Since its enactment in 1997, the Children’s Health Insurance Program (CHIP), which provides health coverage for low-income children, has enjoyed broad bipartisan support in Congress and in turn, been reauthorized regularly without issue--until now. It’s been more than two months since the September 30 deadline to reauthorize CHIP came and went without any Congressional action. While lawmakers maintain that CHIP will be reauthorized eventually, for the nine million children and pregnant women that rely on the program for their healthcare, “eventually” may be too late.
Like so much else in our current political climate, this lapse in CHIP funding is unprecedented. With Congressional Republicans hard-pressed for a legislative victory before year’s end, CHIP will likely continue to take a back seat to other must-pass measures such as tax reform and the government spending package. In the meantime, many states are scrambling to find funds to keep CHIP running. As of now, emergency reserves and temporary funding agreements have allowed states to maintain coverage for the millions of Americans who might otherwise be uninsured, but these short-term fixes are not sustainable. In fact, medical officials in some states have already sent notices to families informing them their coverage is in danger of being disrupted. According to Kaiser Family Foundation, 16 states are projected to deplete their federal CHIP funding by January 2018, and another 32 will exhaust their funds by March 2018.
Should Congress not renew CHIP, the response to the loss of federal funds will vary based upon how CHIP is implemented in that particular state. For states whose CHIP programs are funded through Medicaid expansion, they are still required to cover those beneficiaries, regardless of federal funding. However, with the cost burden shifted completely to state governments, funding for other critical programs such as infrastructure or education will likely be redirected. On the other hand, for the 1.2 million beneficiaries in states with CHIP programs not married to Medicaid, they are likely to lose coverage completely. At that point, families would have to seek more expensive employer-based or marketplace alternatives--but of course, there is no guarantee that they will be able to afford those options.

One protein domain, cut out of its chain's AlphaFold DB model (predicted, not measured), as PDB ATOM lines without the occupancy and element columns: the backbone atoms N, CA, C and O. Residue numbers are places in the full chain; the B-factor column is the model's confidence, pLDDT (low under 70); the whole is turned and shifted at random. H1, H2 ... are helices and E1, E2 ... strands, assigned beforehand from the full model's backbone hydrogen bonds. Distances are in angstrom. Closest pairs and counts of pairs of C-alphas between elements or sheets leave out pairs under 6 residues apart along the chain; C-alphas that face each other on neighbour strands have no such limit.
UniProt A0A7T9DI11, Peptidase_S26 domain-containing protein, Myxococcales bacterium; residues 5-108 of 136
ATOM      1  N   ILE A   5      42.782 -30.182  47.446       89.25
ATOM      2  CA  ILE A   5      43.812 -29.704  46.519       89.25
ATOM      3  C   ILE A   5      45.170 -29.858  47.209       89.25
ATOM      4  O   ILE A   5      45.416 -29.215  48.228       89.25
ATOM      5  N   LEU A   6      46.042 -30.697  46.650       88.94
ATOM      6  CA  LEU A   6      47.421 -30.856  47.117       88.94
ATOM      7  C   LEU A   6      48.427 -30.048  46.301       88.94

Despite the lack of urgency in Washington, state governors around the nation are urging Congress to read the writing on the wall. On December 12, a bipartisan group of 12 governors signed a letter to Congressional leaders imploring them to work across the aisle to find a solution that will provide funding for CHIP without a disruption in coverage for its millions of beneficiaries. The inaction by Congress in reauthorizing this vital program has not only already costed hundreds of thousands of taxpayer dollars, but has caused unwarranted chaos and stress for states and families. Moreover, ensuring children have access to regular doctor visits, immunizations, essential prescription medications, and emergency services should not be a partisan issue or a bargaining chip. We have made historic progress in decreasing the number of uninsured children and ultimately improving their health outcomes--much to the credit of enrollment in CHIP. There is no question that if CHIP is not reauthorized, we will undo much of this success.